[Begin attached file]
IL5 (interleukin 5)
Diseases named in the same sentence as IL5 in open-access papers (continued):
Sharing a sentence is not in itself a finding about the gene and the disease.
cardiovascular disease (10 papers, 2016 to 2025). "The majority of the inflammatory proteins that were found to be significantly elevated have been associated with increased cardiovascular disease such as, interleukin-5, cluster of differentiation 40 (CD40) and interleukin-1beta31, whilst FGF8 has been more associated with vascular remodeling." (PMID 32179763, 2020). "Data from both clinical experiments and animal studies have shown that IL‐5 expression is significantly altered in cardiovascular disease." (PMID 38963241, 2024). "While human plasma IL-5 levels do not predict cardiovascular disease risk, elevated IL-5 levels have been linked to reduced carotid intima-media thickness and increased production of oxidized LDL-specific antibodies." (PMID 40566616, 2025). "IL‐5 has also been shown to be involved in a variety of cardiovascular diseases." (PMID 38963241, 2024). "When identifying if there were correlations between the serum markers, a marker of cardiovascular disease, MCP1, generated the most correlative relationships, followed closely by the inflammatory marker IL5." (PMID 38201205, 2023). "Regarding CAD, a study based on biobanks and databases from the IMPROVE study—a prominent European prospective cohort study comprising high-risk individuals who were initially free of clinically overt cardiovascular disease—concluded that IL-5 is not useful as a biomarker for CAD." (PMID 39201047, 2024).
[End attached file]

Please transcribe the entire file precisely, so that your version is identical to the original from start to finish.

IL5 (interleukin 5)
Diseases named in the same sentence as IL5 in open-access papers (continued):
Sharing a sentence is not in itself a finding about the gene and the disease.
cardiovascular disease (10 papers, 2016 to 2025). "The majority of the inflammatory proteins that were found to be significantly elevated have been associated with increased cardiovascular disease such as, interleukin-5, cluster of differentiation 40 (CD40) and interleukin-1beta31, whilst FGF8 has been more associated with vascular remodeling." (PMID 32179763, 2020). "Data from both clinical experiments and animal studies have shown that IL‐5 expression is significantly altered in cardiovascular disease." (PMID 38963241, 2024). "While human plasma IL-5 levels do not predict cardiovascular disease risk, elevated IL-5 levels have been linked to reduced carotid intima-media thickness and increased production of oxidized LDL-specific antibodies." (PMID 40566616, 2025). "IL‐5 has also been shown to be involved in a variety of cardiovascular diseases." (PMID 38963241, 2024). "When identifying if there were correlations between the serum markers, a marker of cardiovascular disease, MCP1, generated the most correlative relationships, followed closely by the inflammatory marker IL5." (PMID 38201205, 2023). "Regarding CAD, a study based on biobanks and databases from the IMPROVE study—a prominent European prospective cohort study comprising high-risk individuals who were initially free of clinically overt cardiovascular disease—concluded that IL-5 is not useful as a biomarker for CAD." (PMID 39201047, 2024).